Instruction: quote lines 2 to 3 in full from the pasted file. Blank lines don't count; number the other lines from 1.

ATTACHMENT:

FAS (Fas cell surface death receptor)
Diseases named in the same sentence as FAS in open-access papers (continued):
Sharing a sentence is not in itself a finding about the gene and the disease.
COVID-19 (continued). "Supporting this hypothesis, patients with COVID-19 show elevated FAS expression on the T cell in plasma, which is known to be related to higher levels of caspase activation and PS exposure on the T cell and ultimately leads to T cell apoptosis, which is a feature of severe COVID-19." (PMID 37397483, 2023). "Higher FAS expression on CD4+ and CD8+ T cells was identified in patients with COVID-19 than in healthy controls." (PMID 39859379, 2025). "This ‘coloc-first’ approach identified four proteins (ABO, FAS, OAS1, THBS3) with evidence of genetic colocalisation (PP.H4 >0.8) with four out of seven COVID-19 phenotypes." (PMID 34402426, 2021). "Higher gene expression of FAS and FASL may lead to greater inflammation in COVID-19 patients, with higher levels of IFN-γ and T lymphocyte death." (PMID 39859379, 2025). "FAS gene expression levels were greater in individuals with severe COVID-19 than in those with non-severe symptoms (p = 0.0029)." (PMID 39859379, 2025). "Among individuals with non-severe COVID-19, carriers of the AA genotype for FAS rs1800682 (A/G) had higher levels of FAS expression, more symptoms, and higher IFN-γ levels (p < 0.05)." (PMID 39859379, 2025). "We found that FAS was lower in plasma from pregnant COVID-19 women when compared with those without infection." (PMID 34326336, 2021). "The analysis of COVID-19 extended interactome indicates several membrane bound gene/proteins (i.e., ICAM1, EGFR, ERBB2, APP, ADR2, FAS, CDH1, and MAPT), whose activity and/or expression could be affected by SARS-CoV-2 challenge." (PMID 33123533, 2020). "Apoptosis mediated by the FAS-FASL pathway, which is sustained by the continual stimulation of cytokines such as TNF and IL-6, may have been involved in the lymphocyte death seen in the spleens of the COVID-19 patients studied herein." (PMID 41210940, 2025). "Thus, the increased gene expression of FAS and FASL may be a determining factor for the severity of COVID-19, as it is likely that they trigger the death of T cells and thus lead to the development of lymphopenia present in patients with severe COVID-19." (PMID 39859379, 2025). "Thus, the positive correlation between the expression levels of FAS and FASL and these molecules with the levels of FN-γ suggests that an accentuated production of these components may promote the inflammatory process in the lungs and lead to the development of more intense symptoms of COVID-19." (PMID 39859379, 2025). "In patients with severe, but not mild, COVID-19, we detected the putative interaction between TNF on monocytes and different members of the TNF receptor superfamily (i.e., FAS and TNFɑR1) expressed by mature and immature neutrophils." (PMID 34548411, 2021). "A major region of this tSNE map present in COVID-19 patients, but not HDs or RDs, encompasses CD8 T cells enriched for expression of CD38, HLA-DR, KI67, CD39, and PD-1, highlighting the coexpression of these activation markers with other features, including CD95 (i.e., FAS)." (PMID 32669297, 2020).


Diseases named in the same sentence as FAS in open-access papers (continued):
Sharing a sentence is not in itself a finding about the gene and the disease.